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Why Rituals Are Important, Pt 1.

December 15, 2021

Of all the common misconceptions people have about working with a funeral home upon the loss of a loved one, one of the most common ones has to do with the purpose of ritual.

In the past, funerals were simple. You’d have a wake at a funeral home, a service at a house of worship, and a graveside ceremony, followed by a more informal gathering of family and friends. When a death occurred, this was what many families did. It brought people together for a stated purpose, it had a beginning, middle, and end, and it allowed people to come to grips with a loss in the supportive presence of their families and communities.

There are still a lot of families that follow these sorts of rituals, but as times changed and people became more secular, many families have come to view funeral rituals as a strictly religious phenomenon. As a result, many families have opted to skip them—from the wake, to the funeral, to services of any kind. In doing so, however, they may have denied themselves the essential psychological benefits that come with performing a ritual upon the death of a loved one.

The fact is, rituals are not necessarily religious—humans have celebrated rituals for thousands of years, and they take countless forms. “As far back as humans go, so does ritual,” says Sairey Luterman, a Lexington-based grief counsellor. “It’s how we’re built to mark time, and to mark seasons, and to mark our lives.”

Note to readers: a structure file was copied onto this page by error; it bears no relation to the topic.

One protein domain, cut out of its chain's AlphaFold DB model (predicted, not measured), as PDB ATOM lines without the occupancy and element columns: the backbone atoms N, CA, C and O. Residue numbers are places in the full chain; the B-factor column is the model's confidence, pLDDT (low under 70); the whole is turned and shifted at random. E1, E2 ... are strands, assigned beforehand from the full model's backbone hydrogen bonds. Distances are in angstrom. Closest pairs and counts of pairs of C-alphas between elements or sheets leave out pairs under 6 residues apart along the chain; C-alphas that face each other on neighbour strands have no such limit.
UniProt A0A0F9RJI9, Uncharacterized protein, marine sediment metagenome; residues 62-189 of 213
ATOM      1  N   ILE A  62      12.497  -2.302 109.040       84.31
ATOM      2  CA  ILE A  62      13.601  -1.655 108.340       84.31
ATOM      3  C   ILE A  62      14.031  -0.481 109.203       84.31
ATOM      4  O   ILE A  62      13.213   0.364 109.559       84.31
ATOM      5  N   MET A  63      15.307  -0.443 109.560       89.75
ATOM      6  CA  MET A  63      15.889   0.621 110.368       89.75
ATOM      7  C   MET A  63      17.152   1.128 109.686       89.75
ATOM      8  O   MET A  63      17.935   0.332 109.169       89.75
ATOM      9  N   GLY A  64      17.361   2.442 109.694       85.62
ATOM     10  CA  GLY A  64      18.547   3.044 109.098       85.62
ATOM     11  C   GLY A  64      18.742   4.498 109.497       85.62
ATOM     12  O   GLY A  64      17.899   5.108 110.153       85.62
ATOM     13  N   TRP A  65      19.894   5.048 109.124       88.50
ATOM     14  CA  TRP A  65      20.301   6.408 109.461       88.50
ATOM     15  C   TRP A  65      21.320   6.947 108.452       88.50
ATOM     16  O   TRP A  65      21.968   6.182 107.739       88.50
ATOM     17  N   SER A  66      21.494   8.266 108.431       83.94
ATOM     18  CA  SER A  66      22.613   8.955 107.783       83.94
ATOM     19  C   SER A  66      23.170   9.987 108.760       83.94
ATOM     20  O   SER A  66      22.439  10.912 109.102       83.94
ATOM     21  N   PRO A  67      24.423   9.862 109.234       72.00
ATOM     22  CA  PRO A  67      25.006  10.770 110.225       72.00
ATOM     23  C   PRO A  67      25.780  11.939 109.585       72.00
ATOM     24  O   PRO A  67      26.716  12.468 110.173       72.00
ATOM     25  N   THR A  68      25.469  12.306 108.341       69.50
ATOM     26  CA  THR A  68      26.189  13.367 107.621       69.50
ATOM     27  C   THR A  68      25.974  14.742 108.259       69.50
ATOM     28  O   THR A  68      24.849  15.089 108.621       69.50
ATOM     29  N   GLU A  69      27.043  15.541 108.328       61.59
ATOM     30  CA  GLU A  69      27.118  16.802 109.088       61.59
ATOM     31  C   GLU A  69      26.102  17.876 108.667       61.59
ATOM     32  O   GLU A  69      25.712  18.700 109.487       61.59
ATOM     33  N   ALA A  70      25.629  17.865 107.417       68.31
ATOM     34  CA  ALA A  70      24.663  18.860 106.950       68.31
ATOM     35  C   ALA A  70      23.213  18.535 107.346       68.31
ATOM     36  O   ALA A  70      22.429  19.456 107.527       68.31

Rituals have existed for so long because they work. But today even scientific researchers are finding that rituals can be extraordinarily helpful to people who have experienced a loss. “Even simple rituals can be extremely effective,” noted the publication Scientific American in 2013. “Rituals performed after experiencing losses do alleviate grief… What’s more, rituals appear to benefit even people who claim not to believe that rituals work.”

Luterman saw the power of rituals firsthand during the Covid-19 crisis. Out of necessity, many families who lost loved ones were not able to gather to mark their passing. Today, Luterman says she sees “a visible difference” between the people who did ultimately hold a service or a gathering of some sort, versus they people who didn’t. “It’s really, really important,” she says. “Does it make you like jump out of bed and you’re happy? No. But it helps you begin to integrate the loss. It helps us accept that something really important has changed in our lives.”

“We need community and ritual to grieve,” she continues. “We need to hear and see other people’s experience of the loss. It is a community-based experience. Do I think everyone needs to cry to grieve? Absolutely not. But I think that it’s a good idea for people to be shoulder to shoulder at some kind of an event, talking about the person and remembering them.”

We’ll discuss some options even secular families have for performing or even creating rituals in a future post. But they don’t need to be elaborate, says Luterman. “We can be talking about something as simple as lighting a candle and standing by it for a few minutes and letting it burn.” she says. “It’s lovely, and comforting, and helps us mark the passing of the person.”


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